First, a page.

In 2002, I had my heartbroken. Marquette defeated Louisville in the quarterfinals of the Conference USA Tournament, all but ending my dream (and theirs too, I'm sure) of seeing the Cards make the NCAA Tournament in Rick Pitino's first season on the job.
My mature response to this adversity was to fake sick and spend a day listening to Elliott Smith and playing the current NHL video game on Playstation 2. I fell behind in both school and a battle for a starting spot on the baseball team, and my parents were less convinced when I actually did get sick a couple of weeks later. This was my first lesson in the wrong way to handle unrequited love.
The Louisville football team doesn't have the luxury of being able to learn the same lesson the hard way. The Cards are reeling a bit after blowing a 21-point lead against Florida State in a game they invested a lot of time and emotion in, and Bobby Petrino himself has already expressed concern this week about his players' ability to bounce back in appropriate form.
"I think this is the week that we find out what we're made of," Petrino said. "You're always concerned as a coach after a game that you put so much into. You were re in it, you were competing hard, you were playing well, and you didn't come out on the right end. So I think this is the week that we find out who the real leaders are and it reveals our character as a team."
While the way that Louisville has gotten to 6-3 has been frustrating for fans and players alike, the team has to understand that this is far from a lost season. In fact, this is precisely where pretty much every college football expert in the country predicted UofL would be during the summer months. There were fewer members of the media who didn't predict that Louisville would go 8-4 this season than did, so the opportunity to exceed expectations in year one of the second Petrino era is still very much alive.
On the surface, that statement is difficult to digest. This is a group, after all, that was a single play away from beating both Virginia and Clemson on the road, and which seemed poised to not just end Florida State's 23-game winning streak, but to blow the Seminoles out in the process. Instead, the Cavaliers and Tigers squeaked out single score victories, and FSU pulled off the biggest comeback in program history.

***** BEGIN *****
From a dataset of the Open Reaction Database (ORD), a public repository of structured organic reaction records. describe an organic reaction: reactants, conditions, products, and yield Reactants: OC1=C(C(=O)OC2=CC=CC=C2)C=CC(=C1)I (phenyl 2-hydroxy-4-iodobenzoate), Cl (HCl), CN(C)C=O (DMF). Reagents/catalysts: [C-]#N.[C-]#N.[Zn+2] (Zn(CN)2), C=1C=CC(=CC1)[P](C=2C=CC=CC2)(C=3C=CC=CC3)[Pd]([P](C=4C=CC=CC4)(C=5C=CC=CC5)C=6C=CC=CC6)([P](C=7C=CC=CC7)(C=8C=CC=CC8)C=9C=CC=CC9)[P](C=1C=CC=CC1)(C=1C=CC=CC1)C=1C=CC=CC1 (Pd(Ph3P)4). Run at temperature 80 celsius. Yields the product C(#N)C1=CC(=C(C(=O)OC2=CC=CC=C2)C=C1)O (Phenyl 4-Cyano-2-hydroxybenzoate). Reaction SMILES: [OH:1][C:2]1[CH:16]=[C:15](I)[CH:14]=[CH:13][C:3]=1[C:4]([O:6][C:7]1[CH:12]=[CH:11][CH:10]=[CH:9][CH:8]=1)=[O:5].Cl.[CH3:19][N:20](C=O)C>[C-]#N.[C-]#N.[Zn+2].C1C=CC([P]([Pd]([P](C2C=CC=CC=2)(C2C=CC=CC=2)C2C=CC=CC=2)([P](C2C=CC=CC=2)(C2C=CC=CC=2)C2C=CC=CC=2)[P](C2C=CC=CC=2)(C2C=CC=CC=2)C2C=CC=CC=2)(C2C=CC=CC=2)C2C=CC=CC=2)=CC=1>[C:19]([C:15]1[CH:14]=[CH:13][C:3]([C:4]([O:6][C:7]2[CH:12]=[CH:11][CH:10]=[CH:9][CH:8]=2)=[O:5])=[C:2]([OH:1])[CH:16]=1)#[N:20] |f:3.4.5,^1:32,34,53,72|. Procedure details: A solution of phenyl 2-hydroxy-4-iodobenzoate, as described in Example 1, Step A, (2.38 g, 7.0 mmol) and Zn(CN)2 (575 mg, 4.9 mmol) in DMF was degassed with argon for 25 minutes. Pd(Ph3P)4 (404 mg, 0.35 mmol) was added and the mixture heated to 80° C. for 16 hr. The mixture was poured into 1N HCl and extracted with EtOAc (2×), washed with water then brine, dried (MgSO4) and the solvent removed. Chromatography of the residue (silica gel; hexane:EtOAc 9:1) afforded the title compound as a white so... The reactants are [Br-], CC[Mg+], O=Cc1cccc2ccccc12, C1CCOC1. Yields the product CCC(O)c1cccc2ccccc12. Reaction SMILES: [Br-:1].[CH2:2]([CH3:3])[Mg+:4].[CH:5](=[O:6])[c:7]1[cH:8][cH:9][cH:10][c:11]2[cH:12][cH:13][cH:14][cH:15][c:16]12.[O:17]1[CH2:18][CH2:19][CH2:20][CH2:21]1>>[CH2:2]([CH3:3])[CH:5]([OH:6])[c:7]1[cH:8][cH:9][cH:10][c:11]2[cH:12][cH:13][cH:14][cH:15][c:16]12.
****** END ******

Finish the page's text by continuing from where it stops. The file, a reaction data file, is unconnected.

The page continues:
The last of those losses is likely the most painful, but allowing it to be responsible for yet another defeat when the Cards travel to Boston College this Saturday will certainly do nothing to alleviate the pain.
"That hurt a lot," Petrino said after the FSU loss. "The challenge is to be able to come back from it. We have to go on the road and play a tough game on the road. Our players will get a couple days off because we played on a Thursday, bring them back Sunday and try to have a normal week. But they did put a lot into this. Practices were really good. Focus was really good. Now we have to rely on our leadership to help us get ready and go win our next game."
The best thing about life in a Big 5 conference is that the sting of a single loss isn't nearly as severe as it's been in the past. While the Florida State game certainly feels like an enormous missed opportunity, it did not eliminate the possibility of Louisville playing in an upper echelon bowl game and finishing the season nationally ranked. A hangover loss to Boston College, however, might achieve both of those feats.
The game in Chestnut Hill has widely been the most overlooked of the second half of Louisville's season by Cardinal fans, but recent events may have wound up making this the most important week of UofL's 2014 campaign. This feels like the proverbial "fight or flight" moment for the Derby City's squad, the moment they show everyone how determined they are to be remembered, or the moment it officially becomes basketball season in Louisville.
Few teams have more to gain and more to lose in the season's final three weeks than Louisville. Between now and the star of December, Petrino's team has an opportunity to secure a winning record in its first ACC season, tie a record by winning its fourth straight game over arch-rival Kentucky, and notch the signature victory of the season by knocking off a top 10 Notre Dame team in South Bend on the Fighting Irish's senior day. Do that, and suddenly the pain of those three losses is a distant memory.
The first step to that goal is figuring out how to fight through a broken heart.
The previous column appears in this week's issue of The Voice-Tribune